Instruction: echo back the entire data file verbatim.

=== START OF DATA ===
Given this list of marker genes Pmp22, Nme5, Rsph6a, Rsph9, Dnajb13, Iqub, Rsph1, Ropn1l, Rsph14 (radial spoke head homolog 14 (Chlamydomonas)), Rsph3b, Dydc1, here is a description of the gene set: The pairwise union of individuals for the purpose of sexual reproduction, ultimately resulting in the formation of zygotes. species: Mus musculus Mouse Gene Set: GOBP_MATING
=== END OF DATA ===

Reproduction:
Given this list of marker genes Pmp22, Nme5, Rsph6a, Rsph9, Dnajb13, Iqub, Rsph1, Ropn1l, Rsph14 (radial spoke head homolog 14 (Chlamydomonas)), Rsph3b, Dydc1, here is a description of the gene set: The pairwise union of individuals for the purpose of sexual reproduction, ultimately resulting in the formation of zygotes. species: Mus musculus Mouse Gene Set: GOBP_MATING